In a story in today's Guardian the MDU explained that several US states including New York, New Jersey and Michigan have already adopted laws that provide healthcare professionals and hospitals with 'immunity from civil liability for any injury or death alleged to have been sustained because of any acts or omissions undertaken in good faith' during the crisis.
In the US and UK, in primary and secondary care, doctors are being asked to work outside their expertise in areas where they may not have the most up-to-date knowledge. Retired doctors have been called back to work and final year medical students are starting work early. Other treatments and surgeries are being delayed to cope with the influx of coronavirus patients.
The cost of medical negligence in the NHS has climbed steeply in recent years. In 2018, NHS Resolution estimated the accumulated claims it was facing amounted to £83.4bn.
Dr Christine Tomkins, MDU chief executive, said:
"We are concerned that medical liability claims will come long after public memory of the sacrifices made by healthcare workers have been forgotten and the circumstances of the pandemic which requires people to work outside their speciality and beyond their experience will also be forgotten.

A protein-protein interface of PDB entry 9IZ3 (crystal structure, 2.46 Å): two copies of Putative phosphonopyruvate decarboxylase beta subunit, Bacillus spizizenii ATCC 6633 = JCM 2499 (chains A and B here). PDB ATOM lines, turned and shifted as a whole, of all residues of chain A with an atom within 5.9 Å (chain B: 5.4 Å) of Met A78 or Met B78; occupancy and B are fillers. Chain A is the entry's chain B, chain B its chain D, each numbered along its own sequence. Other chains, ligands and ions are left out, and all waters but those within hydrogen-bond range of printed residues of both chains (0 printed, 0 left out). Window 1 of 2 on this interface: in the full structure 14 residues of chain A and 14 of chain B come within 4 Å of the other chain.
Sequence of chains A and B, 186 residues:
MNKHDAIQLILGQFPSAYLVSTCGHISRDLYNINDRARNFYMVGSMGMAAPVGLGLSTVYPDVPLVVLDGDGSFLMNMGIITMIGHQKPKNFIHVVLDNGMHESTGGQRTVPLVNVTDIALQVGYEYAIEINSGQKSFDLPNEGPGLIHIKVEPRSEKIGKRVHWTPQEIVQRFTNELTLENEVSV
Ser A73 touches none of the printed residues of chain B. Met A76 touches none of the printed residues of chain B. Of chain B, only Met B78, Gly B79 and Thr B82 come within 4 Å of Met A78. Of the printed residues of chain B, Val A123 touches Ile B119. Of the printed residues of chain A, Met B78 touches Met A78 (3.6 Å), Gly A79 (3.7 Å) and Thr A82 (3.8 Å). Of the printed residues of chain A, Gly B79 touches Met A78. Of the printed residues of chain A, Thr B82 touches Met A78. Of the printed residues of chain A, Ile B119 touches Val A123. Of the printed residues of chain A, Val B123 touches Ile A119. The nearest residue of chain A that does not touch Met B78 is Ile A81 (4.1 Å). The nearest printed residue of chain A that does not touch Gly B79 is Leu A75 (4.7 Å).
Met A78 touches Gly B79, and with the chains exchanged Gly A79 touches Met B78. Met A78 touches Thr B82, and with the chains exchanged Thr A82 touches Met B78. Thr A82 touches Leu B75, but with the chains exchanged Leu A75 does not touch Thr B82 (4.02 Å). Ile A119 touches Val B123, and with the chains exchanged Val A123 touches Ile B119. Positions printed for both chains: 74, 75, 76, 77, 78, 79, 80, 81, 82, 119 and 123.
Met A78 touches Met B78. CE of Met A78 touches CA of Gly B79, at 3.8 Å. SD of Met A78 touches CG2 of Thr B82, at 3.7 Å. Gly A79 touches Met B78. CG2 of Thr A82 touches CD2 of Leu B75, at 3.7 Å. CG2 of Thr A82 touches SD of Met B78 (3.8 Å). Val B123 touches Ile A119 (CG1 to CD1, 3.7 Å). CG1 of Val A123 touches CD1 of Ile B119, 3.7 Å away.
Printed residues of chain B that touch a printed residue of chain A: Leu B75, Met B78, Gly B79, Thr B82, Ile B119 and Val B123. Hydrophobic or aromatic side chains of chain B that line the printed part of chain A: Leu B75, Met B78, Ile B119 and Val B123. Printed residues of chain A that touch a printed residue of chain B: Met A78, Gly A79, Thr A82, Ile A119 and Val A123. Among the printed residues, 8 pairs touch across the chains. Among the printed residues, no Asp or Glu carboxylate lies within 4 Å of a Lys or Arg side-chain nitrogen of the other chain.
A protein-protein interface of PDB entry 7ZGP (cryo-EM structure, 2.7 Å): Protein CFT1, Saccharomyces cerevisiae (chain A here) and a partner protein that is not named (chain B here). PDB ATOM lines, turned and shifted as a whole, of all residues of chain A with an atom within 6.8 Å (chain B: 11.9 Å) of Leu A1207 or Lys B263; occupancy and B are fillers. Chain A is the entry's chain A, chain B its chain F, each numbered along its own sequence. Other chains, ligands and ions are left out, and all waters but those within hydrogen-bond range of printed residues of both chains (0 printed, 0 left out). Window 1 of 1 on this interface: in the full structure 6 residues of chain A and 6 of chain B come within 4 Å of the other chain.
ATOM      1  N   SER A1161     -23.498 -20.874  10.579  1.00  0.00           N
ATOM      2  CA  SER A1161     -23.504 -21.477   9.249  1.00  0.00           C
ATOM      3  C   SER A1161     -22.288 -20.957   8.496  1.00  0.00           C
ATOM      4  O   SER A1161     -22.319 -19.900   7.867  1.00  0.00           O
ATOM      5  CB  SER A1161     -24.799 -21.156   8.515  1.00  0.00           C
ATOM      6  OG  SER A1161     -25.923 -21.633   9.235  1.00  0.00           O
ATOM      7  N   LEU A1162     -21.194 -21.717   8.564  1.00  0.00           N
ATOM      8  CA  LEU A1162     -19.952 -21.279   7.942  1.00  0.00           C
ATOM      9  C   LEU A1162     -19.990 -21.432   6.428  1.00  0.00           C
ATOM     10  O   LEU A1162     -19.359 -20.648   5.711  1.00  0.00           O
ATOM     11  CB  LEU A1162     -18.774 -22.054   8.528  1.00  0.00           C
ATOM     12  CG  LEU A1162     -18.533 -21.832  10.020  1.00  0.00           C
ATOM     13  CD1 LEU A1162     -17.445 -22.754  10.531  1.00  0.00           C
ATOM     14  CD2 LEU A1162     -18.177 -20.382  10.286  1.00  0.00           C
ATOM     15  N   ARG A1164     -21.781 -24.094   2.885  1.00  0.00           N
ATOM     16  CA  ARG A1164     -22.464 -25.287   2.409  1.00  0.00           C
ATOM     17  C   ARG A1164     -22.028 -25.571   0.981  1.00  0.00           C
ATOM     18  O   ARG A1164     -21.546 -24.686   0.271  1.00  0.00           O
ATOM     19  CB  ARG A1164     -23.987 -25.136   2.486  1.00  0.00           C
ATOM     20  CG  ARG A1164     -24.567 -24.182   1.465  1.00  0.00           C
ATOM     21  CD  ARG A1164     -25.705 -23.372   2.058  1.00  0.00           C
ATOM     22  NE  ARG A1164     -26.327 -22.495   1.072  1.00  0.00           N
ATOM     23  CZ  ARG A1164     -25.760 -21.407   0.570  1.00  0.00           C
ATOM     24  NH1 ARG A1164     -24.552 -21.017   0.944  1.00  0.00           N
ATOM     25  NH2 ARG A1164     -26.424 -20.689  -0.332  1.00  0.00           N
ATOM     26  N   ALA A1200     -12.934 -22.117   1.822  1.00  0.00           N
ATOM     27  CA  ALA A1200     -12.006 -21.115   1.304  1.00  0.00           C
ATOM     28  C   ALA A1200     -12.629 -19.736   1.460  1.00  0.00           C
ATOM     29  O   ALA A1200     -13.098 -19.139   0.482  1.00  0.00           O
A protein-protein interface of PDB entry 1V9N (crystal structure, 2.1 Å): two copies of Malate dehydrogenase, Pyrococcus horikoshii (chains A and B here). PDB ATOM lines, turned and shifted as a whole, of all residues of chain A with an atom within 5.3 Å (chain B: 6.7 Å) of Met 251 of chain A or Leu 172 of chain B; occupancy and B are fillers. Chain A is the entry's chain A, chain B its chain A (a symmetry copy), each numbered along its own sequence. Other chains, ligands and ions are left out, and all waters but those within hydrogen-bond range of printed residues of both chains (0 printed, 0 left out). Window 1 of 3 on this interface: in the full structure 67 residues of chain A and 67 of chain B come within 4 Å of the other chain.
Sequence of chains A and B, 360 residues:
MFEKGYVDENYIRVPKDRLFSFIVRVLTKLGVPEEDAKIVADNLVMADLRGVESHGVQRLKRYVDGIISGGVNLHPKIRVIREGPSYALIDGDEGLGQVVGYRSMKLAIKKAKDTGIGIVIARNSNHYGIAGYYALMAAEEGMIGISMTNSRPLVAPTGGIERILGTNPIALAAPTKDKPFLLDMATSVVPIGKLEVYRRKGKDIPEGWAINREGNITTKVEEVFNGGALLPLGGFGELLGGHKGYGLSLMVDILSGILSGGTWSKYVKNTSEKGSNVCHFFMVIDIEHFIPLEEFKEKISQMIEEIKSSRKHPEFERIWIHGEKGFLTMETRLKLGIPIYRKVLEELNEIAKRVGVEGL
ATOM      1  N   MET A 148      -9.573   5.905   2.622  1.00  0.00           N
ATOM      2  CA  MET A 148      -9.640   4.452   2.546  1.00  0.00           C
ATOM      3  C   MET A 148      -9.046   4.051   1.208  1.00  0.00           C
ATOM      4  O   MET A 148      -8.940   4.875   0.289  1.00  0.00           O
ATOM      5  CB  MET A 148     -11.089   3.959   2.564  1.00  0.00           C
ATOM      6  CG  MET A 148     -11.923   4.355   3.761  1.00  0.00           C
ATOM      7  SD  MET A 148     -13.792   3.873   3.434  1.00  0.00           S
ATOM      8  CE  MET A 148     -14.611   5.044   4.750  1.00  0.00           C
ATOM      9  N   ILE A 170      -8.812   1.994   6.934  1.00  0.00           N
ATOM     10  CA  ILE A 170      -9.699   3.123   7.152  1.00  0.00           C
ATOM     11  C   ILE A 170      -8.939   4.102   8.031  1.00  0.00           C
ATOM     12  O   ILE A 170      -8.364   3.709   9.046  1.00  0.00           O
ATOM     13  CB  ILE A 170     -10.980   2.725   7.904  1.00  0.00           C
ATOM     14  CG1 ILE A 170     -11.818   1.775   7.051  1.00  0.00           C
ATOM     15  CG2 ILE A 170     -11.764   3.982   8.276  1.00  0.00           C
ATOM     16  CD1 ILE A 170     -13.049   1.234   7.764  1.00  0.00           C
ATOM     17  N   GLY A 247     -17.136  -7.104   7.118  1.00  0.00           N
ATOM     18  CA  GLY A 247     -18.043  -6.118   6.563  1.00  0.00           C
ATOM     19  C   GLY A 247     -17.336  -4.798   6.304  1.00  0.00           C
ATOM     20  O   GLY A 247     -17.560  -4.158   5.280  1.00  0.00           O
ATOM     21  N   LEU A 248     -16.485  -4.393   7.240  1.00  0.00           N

"NHS Resolution will handle and pay claims as doctors and other healthcare professionals are state indemnified for the work they are doing treating patients with COVID-19 and providing other essential NHS services in response to the pandemic. However doctors will still be involved in claims and we know that facing allegations of negligence can be extremely distressing for the practitioners involved. We are not aware of any claims yet, but we are already aware of complaints arising from COVID-19 and its effect on other services.
"Our members are working under tremendous pressure, taking difficult decisions about patient care in very challenging conditions and we want them to be able to do so without fear they will be unfairly judged in the months and years ahead. Doctors must be accountable for their actions but the GMC has already recognised that different considerations will need to be applied when investigating complaints.
"We believe there needs to be a public debate about whether it is right to sue the NHS for patient care around the COVID-19 pandemic. Any compensation paid will be a drain on NHS resources and disastrous for the morale of staff who are acting so selflessly and courageously. Claims will also place an additional burden on taxpayers, who will be facing all the economic consequences of the pandemic. It would be better to allow the NHS to focus its time, efforts and financial resources on recovering from the pandemic."
This page was correct at publication on 20/04/2020. Any guidance is intended as general guidance for members only. If you are a member and need specific advice relating to your own circumstances, please contact one of our advisers.